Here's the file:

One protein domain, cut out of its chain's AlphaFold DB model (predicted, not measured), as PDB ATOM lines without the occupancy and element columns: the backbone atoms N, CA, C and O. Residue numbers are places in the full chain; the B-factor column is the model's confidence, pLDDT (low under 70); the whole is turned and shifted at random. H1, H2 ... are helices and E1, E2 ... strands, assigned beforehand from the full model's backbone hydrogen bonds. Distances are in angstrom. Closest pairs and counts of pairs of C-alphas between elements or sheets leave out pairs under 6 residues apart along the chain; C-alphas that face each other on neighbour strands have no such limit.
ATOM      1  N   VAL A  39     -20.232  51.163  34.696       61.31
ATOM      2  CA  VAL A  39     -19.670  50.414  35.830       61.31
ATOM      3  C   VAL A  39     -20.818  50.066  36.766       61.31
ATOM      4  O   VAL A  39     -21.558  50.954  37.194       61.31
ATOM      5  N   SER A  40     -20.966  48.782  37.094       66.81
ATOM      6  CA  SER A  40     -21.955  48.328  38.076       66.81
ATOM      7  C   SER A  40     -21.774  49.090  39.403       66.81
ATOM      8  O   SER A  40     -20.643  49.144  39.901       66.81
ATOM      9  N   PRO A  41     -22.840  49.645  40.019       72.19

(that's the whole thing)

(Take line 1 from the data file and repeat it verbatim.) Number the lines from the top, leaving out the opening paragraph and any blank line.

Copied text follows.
ATOM      1  N   VAL A  39     -20.232  51.163  34.696       61.31